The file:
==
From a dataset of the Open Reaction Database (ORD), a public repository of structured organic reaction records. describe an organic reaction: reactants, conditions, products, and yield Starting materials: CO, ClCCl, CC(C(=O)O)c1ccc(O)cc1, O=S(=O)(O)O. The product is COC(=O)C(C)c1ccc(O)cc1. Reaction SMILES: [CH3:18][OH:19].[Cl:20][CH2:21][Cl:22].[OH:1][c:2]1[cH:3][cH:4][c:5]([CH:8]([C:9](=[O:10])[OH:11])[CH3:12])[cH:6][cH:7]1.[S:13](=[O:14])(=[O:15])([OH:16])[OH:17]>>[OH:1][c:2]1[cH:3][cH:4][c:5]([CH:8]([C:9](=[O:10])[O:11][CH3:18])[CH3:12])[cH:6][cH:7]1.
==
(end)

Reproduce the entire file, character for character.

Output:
From a dataset of the Open Reaction Database (ORD), a public repository of structured organic reaction records. describe an organic reaction: reactants, conditions, products, and yield Starting materials: CO, ClCCl, CC(C(=O)O)c1ccc(O)cc1, O=S(=O)(O)O. The product is COC(=O)C(C)c1ccc(O)cc1. Reaction SMILES: [CH3:18][OH:19].[Cl:20][CH2:21][Cl:22].[OH:1][c:2]1[cH:3][cH:4][c:5]([CH:8]([C:9](=[O:10])[OH:11])[CH3:12])[cH:6][cH:7]1.[S:13](=[O:14])(=[O:15])([OH:16])[OH:17]>>[OH:1][c:2]1[cH:3][cH:4][c:5]([CH:8]([C:9](=[O:10])[O:11][CH3:18])[CH3:12])[cH:6][cH:7]1.